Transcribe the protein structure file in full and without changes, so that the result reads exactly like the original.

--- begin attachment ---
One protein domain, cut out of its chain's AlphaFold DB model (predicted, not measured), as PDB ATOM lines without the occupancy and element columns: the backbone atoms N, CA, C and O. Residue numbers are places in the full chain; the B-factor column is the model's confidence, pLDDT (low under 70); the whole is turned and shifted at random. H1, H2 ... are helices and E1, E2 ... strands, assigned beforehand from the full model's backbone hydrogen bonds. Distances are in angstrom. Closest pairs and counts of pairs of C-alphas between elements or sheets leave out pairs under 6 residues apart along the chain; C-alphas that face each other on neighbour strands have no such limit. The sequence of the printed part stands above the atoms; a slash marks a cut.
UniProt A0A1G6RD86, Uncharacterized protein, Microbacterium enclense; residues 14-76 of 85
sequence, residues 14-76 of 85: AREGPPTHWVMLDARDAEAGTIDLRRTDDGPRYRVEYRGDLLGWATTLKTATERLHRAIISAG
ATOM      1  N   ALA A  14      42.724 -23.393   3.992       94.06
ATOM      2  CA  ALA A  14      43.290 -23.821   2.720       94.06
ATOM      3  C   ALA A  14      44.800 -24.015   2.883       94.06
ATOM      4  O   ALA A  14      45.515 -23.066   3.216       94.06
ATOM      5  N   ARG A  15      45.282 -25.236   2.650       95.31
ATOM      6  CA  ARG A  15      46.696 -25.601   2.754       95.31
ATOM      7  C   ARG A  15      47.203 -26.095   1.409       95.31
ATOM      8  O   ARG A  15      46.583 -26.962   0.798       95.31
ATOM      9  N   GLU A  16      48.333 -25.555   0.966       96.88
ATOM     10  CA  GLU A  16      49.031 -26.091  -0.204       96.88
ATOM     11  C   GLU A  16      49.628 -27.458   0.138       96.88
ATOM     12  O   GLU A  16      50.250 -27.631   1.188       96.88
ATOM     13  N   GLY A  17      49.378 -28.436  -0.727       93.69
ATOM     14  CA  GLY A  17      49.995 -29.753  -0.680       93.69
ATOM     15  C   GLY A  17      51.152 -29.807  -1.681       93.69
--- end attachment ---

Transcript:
One protein domain, cut out of its chain's AlphaFold DB model (predicted, not measured), as PDB ATOM lines without the occupancy and element columns: the backbone atoms N, CA, C and O. Residue numbers are places in the full chain; the B-factor column is the model's confidence, pLDDT (low under 70); the whole is turned and shifted at random. H1, H2 ... are helices and E1, E2 ... strands, assigned beforehand from the full model's backbone hydrogen bonds. Distances are in angstrom. Closest pairs and counts of pairs of C-alphas between elements or sheets leave out pairs under 6 residues apart along the chain; C-alphas that face each other on neighbour strands have no such limit. The sequence of the printed part stands above the atoms; a slash marks a cut.
UniProt A0A1G6RD86, Uncharacterized protein, Microbacterium enclense; residues 14-76 of 85
sequence, residues 14-76 of 85: AREGPPTHWVMLDARDAEAGTIDLRRTDDGPRYRVEYRGDLLGWATTLKTATERLHRAIISAG
ATOM      1  N   ALA A  14      42.724 -23.393   3.992       94.06
ATOM      2  CA  ALA A  14      43.290 -23.821   2.720       94.06
ATOM      3  C   ALA A  14      44.800 -24.015   2.883       94.06
ATOM      4  O   ALA A  14      45.515 -23.066   3.216       94.06
ATOM      5  N   ARG A  15      45.282 -25.236   2.650       95.31
ATOM      6  CA  ARG A  15      46.696 -25.601   2.754       95.31
ATOM      7  C   ARG A  15      47.203 -26.095   1.409       95.31
ATOM      8  O   ARG A  15      46.583 -26.962   0.798       95.31
ATOM      9  N   GLU A  16      48.333 -25.555   0.966       96.88
ATOM     10  CA  GLU A  16      49.031 -26.091  -0.204       96.88
ATOM     11  C   GLU A  16      49.628 -27.458   0.138       96.88
ATOM     12  O   GLU A  16      50.250 -27.631   1.188       96.88
ATOM     13  N   GLY A  17      49.378 -28.436  -0.727       93.69
ATOM     14  CA  GLY A  17      49.995 -29.753  -0.680       93.69
ATOM     15  C   GLY A  17      51.152 -29.807  -1.681       93.69